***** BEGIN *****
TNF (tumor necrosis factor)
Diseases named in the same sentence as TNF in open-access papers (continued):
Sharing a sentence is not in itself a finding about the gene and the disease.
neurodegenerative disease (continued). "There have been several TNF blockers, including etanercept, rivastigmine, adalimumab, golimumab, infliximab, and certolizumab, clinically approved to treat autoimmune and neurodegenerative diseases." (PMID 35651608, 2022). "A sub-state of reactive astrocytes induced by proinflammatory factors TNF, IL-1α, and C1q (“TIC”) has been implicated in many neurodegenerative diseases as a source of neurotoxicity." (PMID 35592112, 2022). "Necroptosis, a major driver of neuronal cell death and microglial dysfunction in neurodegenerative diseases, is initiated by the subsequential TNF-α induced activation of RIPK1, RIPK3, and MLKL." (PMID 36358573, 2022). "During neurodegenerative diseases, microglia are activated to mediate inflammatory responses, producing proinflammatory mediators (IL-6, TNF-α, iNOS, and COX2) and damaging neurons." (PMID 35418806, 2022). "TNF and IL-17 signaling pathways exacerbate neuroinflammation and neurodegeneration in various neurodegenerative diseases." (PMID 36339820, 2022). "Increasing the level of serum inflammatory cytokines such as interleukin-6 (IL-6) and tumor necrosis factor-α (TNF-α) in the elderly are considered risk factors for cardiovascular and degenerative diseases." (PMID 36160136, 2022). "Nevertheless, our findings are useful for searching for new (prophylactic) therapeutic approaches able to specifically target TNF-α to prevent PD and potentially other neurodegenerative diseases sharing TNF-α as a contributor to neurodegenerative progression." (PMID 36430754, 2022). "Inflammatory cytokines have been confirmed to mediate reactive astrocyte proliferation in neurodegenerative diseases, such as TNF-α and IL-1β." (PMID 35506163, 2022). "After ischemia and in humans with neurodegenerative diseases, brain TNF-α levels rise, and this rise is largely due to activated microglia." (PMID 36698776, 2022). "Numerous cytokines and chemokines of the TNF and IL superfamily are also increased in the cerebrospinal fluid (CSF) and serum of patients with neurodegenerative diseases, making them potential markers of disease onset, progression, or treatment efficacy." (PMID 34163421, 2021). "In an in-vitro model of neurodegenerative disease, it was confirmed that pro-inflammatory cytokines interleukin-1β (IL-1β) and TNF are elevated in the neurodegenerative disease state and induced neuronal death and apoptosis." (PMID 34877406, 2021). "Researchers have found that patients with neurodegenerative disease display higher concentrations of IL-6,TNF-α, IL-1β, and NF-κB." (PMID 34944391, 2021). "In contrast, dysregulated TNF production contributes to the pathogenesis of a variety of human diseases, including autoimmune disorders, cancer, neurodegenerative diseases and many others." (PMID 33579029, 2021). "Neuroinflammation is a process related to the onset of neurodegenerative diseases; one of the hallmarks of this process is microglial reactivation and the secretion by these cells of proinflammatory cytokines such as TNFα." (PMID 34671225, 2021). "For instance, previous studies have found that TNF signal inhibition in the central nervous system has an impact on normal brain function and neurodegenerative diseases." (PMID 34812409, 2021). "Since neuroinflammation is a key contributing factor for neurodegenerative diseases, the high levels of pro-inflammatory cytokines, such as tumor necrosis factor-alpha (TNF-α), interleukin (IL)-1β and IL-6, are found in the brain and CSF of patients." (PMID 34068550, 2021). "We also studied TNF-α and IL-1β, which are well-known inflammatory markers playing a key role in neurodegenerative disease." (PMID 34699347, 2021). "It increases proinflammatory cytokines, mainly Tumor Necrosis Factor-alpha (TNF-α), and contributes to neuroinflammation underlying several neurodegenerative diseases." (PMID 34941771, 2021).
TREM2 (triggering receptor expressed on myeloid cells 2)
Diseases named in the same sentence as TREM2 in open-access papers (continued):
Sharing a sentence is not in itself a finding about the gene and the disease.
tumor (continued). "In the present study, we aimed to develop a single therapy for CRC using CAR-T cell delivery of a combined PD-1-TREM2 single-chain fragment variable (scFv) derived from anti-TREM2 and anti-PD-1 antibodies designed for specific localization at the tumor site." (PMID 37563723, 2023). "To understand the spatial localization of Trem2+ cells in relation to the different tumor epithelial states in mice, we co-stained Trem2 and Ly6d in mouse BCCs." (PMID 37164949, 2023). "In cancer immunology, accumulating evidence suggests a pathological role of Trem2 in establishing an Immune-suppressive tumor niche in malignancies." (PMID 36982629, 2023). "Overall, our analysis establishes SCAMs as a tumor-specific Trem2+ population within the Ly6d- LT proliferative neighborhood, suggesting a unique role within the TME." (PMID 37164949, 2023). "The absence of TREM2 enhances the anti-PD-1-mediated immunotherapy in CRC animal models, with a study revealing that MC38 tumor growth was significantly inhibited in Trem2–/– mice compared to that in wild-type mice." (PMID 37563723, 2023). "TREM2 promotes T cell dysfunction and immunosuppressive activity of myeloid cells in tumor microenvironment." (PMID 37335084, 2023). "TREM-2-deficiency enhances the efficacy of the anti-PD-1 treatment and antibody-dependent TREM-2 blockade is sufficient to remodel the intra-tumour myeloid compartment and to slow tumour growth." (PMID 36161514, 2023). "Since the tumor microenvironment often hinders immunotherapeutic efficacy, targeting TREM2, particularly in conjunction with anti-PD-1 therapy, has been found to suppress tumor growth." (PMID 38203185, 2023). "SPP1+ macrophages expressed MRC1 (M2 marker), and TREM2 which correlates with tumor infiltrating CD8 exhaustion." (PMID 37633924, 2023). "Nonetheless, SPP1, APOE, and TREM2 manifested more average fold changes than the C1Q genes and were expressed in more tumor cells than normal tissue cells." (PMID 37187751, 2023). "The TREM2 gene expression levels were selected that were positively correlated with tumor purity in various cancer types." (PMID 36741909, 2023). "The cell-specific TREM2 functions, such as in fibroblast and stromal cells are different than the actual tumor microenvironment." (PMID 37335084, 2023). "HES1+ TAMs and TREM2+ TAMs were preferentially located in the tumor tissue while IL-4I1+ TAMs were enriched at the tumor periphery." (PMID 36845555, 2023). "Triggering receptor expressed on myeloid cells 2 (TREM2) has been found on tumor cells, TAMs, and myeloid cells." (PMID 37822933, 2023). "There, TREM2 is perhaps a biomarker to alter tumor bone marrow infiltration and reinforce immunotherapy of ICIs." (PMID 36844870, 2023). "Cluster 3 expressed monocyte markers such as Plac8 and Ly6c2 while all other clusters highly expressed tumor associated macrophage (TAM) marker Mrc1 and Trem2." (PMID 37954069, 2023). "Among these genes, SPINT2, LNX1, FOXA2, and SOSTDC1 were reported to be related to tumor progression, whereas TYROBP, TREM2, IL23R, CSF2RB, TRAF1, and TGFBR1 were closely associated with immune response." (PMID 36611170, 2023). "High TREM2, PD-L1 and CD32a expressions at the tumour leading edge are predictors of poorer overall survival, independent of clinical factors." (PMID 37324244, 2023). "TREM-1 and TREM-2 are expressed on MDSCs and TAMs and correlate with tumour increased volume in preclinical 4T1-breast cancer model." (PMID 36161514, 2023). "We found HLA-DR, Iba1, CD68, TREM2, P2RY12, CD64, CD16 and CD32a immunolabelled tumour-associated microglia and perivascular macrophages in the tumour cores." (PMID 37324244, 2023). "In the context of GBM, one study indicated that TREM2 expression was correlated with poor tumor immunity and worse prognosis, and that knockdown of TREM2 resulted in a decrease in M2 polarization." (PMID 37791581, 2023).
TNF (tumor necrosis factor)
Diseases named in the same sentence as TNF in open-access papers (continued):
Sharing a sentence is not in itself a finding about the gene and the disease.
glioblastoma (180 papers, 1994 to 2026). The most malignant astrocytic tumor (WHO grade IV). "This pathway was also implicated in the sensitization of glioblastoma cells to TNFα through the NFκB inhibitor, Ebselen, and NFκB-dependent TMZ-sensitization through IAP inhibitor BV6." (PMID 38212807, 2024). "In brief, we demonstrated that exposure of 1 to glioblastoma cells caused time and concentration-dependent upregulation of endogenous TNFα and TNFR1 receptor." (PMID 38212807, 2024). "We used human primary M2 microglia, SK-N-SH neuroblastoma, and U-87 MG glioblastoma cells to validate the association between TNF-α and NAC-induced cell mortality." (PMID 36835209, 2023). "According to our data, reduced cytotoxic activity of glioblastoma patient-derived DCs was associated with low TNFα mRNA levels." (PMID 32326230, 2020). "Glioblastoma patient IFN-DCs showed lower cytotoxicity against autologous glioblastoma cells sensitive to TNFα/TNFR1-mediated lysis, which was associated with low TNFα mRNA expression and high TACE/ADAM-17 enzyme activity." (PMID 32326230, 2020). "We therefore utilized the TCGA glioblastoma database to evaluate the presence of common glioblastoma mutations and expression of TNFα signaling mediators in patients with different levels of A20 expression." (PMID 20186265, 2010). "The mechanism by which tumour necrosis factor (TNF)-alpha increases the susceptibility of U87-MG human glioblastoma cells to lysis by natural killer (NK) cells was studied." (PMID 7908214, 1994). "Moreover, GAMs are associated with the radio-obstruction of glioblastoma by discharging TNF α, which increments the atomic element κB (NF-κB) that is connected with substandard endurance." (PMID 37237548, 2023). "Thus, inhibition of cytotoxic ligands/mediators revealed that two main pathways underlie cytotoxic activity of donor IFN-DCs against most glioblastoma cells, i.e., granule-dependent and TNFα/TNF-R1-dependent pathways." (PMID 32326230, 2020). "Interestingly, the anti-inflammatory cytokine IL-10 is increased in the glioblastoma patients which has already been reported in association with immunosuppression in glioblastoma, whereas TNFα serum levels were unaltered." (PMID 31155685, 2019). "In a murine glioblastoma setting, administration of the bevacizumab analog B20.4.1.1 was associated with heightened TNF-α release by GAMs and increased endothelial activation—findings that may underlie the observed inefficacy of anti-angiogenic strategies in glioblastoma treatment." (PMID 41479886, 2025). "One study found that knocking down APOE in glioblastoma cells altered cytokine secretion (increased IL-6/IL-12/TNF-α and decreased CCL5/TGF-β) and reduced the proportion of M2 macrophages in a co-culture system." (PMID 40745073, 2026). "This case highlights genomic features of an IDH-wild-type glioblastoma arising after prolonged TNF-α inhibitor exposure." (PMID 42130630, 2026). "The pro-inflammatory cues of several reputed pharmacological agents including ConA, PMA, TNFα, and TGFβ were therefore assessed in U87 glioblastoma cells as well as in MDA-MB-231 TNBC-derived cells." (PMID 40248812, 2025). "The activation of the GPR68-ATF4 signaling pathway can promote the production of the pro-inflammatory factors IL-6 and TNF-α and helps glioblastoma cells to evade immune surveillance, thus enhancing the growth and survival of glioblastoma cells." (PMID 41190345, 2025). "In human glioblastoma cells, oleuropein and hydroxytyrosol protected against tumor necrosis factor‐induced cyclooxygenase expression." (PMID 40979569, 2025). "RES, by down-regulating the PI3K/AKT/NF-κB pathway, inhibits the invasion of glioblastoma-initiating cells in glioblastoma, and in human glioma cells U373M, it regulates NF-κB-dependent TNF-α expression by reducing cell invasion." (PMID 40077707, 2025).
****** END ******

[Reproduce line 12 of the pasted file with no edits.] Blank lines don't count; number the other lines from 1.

glioblastoma (180 papers, 1994 to 2026). The most malignant astrocytic tumor (WHO grade IV). "This pathway was also implicated in the sensitization of glioblastoma cells to TNFα through the NFκB inhibitor, Ebselen, and NFκB-dependent TMZ-sensitization through IAP inhibitor BV6." (PMID 38212807, 2024). "In brief, we demonstrated that exposure of 1 to glioblastoma cells caused time and concentration-dependent upregulation of endogenous TNFα and TNFR1 receptor." (PMID 38212807, 2024). "We used human primary M2 microglia, SK-N-SH neuroblastoma, and U-87 MG glioblastoma cells to validate the association between TNF-α and NAC-induced cell mortality." (PMID 36835209, 2023). "According to our data, reduced cytotoxic activity of glioblastoma patient-derived DCs was associated with low TNFα mRNA levels." (PMID 32326230, 2020). "Glioblastoma patient IFN-DCs showed lower cytotoxicity against autologous glioblastoma cells sensitive to TNFα/TNFR1-mediated lysis, which was associated with low TNFα mRNA expression and high TACE/ADAM-17 enzyme activity." (PMID 32326230, 2020). "We therefore utilized the TCGA glioblastoma database to evaluate the presence of common glioblastoma mutations and expression of TNFα signaling mediators in patients with different levels of A20 expression." (PMID 20186265, 2010). "The mechanism by which tumour necrosis factor (TNF)-alpha increases the susceptibility of U87-MG human glioblastoma cells to lysis by natural killer (NK) cells was studied." (PMID 7908214, 1994). "Moreover, GAMs are associated with the radio-obstruction of glioblastoma by discharging TNF α, which increments the atomic element κB (NF-κB) that is connected with substandard endurance." (PMID 37237548, 2023). "Thus, inhibition of cytotoxic ligands/mediators revealed that two main pathways underlie cytotoxic activity of donor IFN-DCs against most glioblastoma cells, i.e., granule-dependent and TNFα/TNF-R1-dependent pathways." (PMID 32326230, 2020). "Interestingly, the anti-inflammatory cytokine IL-10 is increased in the glioblastoma patients which has already been reported in association with immunosuppression in glioblastoma, whereas TNFα serum levels were unaltered." (PMID 31155685, 2019). "In a murine glioblastoma setting, administration of the bevacizumab analog B20.4.1.1 was associated with heightened TNF-α release by GAMs and increased endothelial activation—findings that may underlie the observed inefficacy of anti-angiogenic strategies in glioblastoma treatment." (PMID 41479886, 2025). "One study found that knocking down APOE in glioblastoma cells altered cytokine secretion (increased IL-6/IL-12/TNF-α and decreased CCL5/TGF-β) and reduced the proportion of M2 macrophages in a co-culture system." (PMID 40745073, 2026). "This case highlights genomic features of an IDH-wild-type glioblastoma arising after prolonged TNF-α inhibitor exposure." (PMID 42130630, 2026). "The pro-inflammatory cues of several reputed pharmacological agents including ConA, PMA, TNFα, and TGFβ were therefore assessed in U87 glioblastoma cells as well as in MDA-MB-231 TNBC-derived cells." (PMID 40248812, 2025). "The activation of the GPR68-ATF4 signaling pathway can promote the production of the pro-inflammatory factors IL-6 and TNF-α and helps glioblastoma cells to evade immune surveillance, thus enhancing the growth and survival of glioblastoma cells." (PMID 41190345, 2025). "In human glioblastoma cells, oleuropein and hydroxytyrosol protected against tumor necrosis factor‐induced cyclooxygenase expression." (PMID 40979569, 2025). "RES, by down-regulating the PI3K/AKT/NF-κB pathway, inhibits the invasion of glioblastoma-initiating cells in glioblastoma, and in human glioma cells U373M, it regulates NF-κB-dependent TNF-α expression by reducing cell invasion." (PMID 40077707, 2025).